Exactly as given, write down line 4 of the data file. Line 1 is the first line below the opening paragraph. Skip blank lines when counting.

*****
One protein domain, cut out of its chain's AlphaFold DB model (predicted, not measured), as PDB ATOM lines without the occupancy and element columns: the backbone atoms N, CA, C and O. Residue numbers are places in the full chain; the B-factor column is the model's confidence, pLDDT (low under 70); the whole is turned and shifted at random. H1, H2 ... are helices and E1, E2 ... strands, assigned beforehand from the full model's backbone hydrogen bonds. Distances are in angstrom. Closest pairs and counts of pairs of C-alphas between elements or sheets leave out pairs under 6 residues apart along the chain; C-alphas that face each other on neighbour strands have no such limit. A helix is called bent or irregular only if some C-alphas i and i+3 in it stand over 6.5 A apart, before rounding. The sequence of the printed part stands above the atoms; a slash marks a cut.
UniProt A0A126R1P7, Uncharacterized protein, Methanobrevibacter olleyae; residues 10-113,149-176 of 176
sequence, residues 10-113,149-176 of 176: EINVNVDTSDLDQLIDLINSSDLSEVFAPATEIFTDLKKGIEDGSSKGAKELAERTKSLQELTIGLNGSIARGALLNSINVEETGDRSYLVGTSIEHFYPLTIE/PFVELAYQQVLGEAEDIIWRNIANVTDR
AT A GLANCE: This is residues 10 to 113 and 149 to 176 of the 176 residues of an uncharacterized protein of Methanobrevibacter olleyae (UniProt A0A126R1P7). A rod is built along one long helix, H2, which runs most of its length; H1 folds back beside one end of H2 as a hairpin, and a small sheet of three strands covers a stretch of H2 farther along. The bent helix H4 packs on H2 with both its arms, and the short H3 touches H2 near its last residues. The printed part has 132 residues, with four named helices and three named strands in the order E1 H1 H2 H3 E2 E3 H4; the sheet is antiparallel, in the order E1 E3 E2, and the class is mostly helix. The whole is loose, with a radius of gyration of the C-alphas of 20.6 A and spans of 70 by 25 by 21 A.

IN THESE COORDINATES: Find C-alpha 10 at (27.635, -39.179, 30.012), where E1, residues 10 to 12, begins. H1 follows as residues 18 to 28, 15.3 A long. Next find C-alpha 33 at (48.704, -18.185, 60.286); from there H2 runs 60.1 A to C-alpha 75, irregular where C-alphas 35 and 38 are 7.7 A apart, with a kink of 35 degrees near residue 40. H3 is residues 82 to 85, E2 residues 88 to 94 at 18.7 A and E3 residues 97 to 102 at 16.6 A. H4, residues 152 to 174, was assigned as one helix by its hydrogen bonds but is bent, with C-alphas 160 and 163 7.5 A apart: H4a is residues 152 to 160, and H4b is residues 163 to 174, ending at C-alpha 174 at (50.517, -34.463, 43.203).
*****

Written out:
IN THESE COORDINATES: Find C-alpha 10 at (27.635, -39.179, 30.012), where E1, residues 10 to 12, begins. H1 follows as residues 18 to 28, 15.3 A long. Next find C-alpha 33 at (48.704, -18.185, 60.286); from there H2 runs 60.1 A to C-alpha 75, irregular where C-alphas 35 and 38 are 7.7 A apart, with a kink of 35 degrees near residue 40. H3 is residues 82 to 85, E2 residues 88 to 94 at 18.7 A and E3 residues 97 to 102 at 16.6 A. H4, residues 152 to 174, was assigned as one helix by its hydrogen bonds but is bent, with C-alphas 160 and 163 7.5 A apart: H4a is residues 152 to 160, and H4b is residues 163 to 174, ending at C-alpha 174 at (50.517, -34.463, 43.203).